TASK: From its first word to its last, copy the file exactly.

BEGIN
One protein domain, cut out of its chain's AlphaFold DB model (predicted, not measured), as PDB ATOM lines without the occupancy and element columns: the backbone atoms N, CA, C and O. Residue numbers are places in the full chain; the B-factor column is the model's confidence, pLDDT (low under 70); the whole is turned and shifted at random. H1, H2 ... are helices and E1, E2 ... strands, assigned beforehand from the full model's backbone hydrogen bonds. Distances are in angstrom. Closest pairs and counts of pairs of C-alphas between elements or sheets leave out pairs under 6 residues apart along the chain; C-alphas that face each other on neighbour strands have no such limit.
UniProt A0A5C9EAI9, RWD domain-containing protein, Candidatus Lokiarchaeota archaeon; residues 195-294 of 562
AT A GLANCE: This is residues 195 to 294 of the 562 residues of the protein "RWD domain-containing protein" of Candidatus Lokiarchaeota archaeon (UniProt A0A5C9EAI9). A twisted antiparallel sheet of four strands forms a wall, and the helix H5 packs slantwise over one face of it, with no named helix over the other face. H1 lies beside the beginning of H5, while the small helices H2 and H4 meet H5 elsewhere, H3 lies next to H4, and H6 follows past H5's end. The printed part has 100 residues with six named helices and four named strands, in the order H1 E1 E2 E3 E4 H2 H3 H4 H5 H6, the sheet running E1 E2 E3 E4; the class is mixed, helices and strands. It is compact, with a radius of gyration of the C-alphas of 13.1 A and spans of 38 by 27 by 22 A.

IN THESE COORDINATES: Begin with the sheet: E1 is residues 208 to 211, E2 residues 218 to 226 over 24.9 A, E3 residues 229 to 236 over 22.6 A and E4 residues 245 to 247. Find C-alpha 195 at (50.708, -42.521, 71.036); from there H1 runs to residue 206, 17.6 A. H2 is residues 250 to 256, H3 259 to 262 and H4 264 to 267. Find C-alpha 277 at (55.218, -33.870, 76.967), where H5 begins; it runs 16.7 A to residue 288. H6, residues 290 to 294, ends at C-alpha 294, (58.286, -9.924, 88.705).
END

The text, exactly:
One protein domain, cut out of its chain's AlphaFold DB model (predicted, not measured), as PDB ATOM lines without the occupancy and element columns: the backbone atoms N, CA, C and O. Residue numbers are places in the full chain; the B-factor column is the model's confidence, pLDDT (low under 70); the whole is turned and shifted at random. H1, H2 ... are helices and E1, E2 ... strands, assigned beforehand from the full model's backbone hydrogen bonds. Distances are in angstrom. Closest pairs and counts of pairs of C-alphas between elements or sheets leave out pairs under 6 residues apart along the chain; C-alphas that face each other on neighbour strands have no such limit.
UniProt A0A5C9EAI9, RWD domain-containing protein, Candidatus Lokiarchaeota archaeon; residues 195-294 of 562
AT A GLANCE: This is residues 195 to 294 of the 562 residues of the protein "RWD domain-containing protein" of Candidatus Lokiarchaeota archaeon (UniProt A0A5C9EAI9). A twisted antiparallel sheet of four strands forms a wall, and the helix H5 packs slantwise over one face of it, with no named helix over the other face. H1 lies beside the beginning of H5, while the small helices H2 and H4 meet H5 elsewhere, H3 lies next to H4, and H6 follows past H5's end. The printed part has 100 residues with six named helices and four named strands, in the order H1 E1 E2 E3 E4 H2 H3 H4 H5 H6, the sheet running E1 E2 E3 E4; the class is mixed, helices and strands. It is compact, with a radius of gyration of the C-alphas of 13.1 A and spans of 38 by 27 by 22 A.

IN THESE COORDINATES: Begin with the sheet: E1 is residues 208 to 211, E2 residues 218 to 226 over 24.9 A, E3 residues 229 to 236 over 22.6 A and E4 residues 245 to 247. Find C-alpha 195 at (50.708, -42.521, 71.036); from there H1 runs to residue 206, 17.6 A. H2 is residues 250 to 256, H3 259 to 262 and H4 264 to 267. Find C-alpha 277 at (55.218, -33.870, 76.967), where H5 begins; it runs 16.7 A to residue 288. H6, residues 290 to 294, ends at C-alpha 294, (58.286, -9.924, 88.705).